The Databricks Unified Data Analytics Platform, from the original creators of Apache Spark, enables data teams to collaborate in order to solve some of the world’s toughest problems.
Databricks excels at enabling data scientists, data engineers, and data analysts to work together on uses cases like:
- Applying advanced analytics for machine learning and graph processing at scale
- Using deep learning for harnessing the power of unstructured data such for AI, image interpretation, automatic translation, natural language processing, and more
- Making data warehousing fast, simple, and scalable
- Proactively detecting threats with data science and AI
- Analyzing high-velocity sensor and time-series IoT data in real-time
- Making GDPR data subject requests easy to execute
Databricks is structured to enable secure cross-functional team collaboration while keeping a significant amount of backend services managed by Databricks so you can stay focused on your data science, data analytics, and data engineering tasks.
Although architectures can vary depending on custom configurations, the following diagram represents the most common structure and flow of data for Databricks on AWS environments.
Databricks operates out of a control plane and a data plane.
The control plane includes the backend services that Databricks manages in its own AWS account. Any commands that you run will exist in the control plane with your code fully encrypted. Saved commands reside in the data plane.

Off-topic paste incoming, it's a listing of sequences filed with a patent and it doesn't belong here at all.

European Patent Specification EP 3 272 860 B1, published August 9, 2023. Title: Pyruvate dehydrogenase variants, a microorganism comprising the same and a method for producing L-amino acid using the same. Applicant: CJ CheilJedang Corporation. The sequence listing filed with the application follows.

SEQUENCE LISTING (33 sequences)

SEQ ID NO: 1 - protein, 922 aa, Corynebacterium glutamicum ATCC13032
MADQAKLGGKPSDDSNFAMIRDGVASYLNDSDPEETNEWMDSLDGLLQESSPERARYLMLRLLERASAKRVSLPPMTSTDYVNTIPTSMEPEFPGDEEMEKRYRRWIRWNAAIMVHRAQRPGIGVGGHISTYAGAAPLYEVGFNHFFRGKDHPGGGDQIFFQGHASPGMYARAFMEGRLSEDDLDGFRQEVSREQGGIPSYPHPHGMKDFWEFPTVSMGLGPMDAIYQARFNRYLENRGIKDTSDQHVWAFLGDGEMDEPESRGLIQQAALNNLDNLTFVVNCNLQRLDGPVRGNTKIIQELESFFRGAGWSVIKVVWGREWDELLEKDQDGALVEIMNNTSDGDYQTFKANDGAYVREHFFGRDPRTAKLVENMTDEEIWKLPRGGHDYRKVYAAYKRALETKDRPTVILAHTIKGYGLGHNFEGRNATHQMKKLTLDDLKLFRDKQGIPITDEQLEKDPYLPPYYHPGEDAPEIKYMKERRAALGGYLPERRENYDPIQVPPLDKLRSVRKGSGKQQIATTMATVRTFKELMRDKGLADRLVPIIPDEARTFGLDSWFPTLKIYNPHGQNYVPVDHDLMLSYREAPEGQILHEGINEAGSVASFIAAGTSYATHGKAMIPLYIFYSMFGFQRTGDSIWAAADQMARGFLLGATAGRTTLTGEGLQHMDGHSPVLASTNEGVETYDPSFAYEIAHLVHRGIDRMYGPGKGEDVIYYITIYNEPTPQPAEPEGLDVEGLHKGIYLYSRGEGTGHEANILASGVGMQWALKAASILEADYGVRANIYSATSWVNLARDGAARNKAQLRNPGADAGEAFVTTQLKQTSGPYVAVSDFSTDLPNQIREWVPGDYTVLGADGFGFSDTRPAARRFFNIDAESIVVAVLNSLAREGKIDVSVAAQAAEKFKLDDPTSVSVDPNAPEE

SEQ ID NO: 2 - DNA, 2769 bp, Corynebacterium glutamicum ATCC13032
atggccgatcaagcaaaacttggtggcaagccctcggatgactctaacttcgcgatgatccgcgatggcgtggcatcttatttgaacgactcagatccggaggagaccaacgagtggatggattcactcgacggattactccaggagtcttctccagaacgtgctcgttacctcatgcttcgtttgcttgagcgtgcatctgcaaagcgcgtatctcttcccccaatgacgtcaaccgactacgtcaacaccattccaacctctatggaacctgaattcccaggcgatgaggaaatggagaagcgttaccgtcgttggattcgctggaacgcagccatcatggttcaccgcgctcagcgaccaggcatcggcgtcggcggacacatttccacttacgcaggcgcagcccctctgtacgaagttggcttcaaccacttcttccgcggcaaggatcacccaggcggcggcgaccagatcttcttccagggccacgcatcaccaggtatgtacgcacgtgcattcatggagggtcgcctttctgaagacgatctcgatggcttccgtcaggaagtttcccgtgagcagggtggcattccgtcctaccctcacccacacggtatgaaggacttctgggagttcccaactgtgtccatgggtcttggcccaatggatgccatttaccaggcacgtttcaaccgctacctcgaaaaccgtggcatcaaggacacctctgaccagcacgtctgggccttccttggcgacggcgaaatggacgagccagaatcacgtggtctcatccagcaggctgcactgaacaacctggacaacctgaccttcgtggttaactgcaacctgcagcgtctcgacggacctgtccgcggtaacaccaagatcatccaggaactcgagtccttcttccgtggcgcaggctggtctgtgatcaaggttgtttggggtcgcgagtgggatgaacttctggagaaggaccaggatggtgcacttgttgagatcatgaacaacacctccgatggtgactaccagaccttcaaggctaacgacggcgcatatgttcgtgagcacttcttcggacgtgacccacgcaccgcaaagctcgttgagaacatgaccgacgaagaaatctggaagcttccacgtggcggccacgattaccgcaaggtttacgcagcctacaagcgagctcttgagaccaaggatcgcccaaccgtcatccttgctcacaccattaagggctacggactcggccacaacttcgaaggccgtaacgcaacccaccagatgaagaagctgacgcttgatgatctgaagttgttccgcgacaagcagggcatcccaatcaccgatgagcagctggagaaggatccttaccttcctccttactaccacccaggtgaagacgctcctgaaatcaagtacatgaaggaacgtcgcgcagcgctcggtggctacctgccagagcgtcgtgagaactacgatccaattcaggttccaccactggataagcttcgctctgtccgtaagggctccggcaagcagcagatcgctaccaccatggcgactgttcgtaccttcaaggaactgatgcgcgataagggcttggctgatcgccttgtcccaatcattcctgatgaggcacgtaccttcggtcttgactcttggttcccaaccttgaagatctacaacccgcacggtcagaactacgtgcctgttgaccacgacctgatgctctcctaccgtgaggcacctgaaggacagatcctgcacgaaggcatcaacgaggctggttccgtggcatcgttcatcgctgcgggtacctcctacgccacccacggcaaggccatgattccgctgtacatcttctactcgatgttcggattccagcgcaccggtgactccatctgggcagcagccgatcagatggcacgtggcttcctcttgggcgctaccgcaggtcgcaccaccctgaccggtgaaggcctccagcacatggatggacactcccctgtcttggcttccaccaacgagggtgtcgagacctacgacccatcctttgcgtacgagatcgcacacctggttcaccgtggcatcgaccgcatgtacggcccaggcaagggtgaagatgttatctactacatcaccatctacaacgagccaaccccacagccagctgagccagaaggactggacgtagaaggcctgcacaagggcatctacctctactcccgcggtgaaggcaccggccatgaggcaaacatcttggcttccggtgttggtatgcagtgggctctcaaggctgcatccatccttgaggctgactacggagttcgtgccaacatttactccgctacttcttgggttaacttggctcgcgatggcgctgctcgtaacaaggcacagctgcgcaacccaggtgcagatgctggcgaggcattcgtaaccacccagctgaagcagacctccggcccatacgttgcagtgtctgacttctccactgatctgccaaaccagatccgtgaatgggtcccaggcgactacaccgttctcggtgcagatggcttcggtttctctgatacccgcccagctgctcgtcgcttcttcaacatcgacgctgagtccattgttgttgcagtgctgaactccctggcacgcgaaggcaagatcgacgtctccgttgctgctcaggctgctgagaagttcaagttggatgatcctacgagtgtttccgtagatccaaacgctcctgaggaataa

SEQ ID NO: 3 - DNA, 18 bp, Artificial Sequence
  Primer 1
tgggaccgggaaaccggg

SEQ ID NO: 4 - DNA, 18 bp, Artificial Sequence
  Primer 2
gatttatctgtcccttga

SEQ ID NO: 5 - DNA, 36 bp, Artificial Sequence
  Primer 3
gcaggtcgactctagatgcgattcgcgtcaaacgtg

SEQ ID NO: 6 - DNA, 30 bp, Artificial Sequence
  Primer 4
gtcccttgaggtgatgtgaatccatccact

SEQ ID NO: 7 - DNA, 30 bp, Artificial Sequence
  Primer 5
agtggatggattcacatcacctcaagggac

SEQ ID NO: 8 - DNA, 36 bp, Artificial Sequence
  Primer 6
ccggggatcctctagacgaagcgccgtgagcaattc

The data plane is managed by your AWS account and is where your data resides. This is also where data is processed. This diagram assumes that data has already been ingested into Databricks, but you can ingest data from external data sources, such as events data, streaming data, IoT data, and more. You can connect to external data sources outside of your AWS account for storage as well, using Databricks connectors.
Your data always resides in your AWS account in the data plane, not the control plane, so you always maintain full control and ownership of your data without lock-in.
In September 2020, Databricks released the E2 version of the platform, which provides:
- Multi-workspace accounts: Create multiple workspaces per account using the Account API.
- Customer-managed VPCs: Create Databricks workspaces in your own VPC rather than using the default architecture in which clusters are created in a single AWS VPC that Databricks creates and configures in your AWS account.
- Secure cluster connectivity: Also known as “No Public IPs,” secure cluster connectivity lets you launch clusters in which all nodes have only private IP addresses, providing enhanced security.
- Customer-managed keys for notebooks: (Public Preview): Provide KMS keys to encrypt notebooks in the Databricks-managed control plane.
Along with features like token management, IP access lists, cluster policies, and IAM credential passthrough, the E2 architecture makes the Databricks platform on AWS more secure, more scalable, and simpler to manage.
To get on the E2 platform, contact your Databricks representative.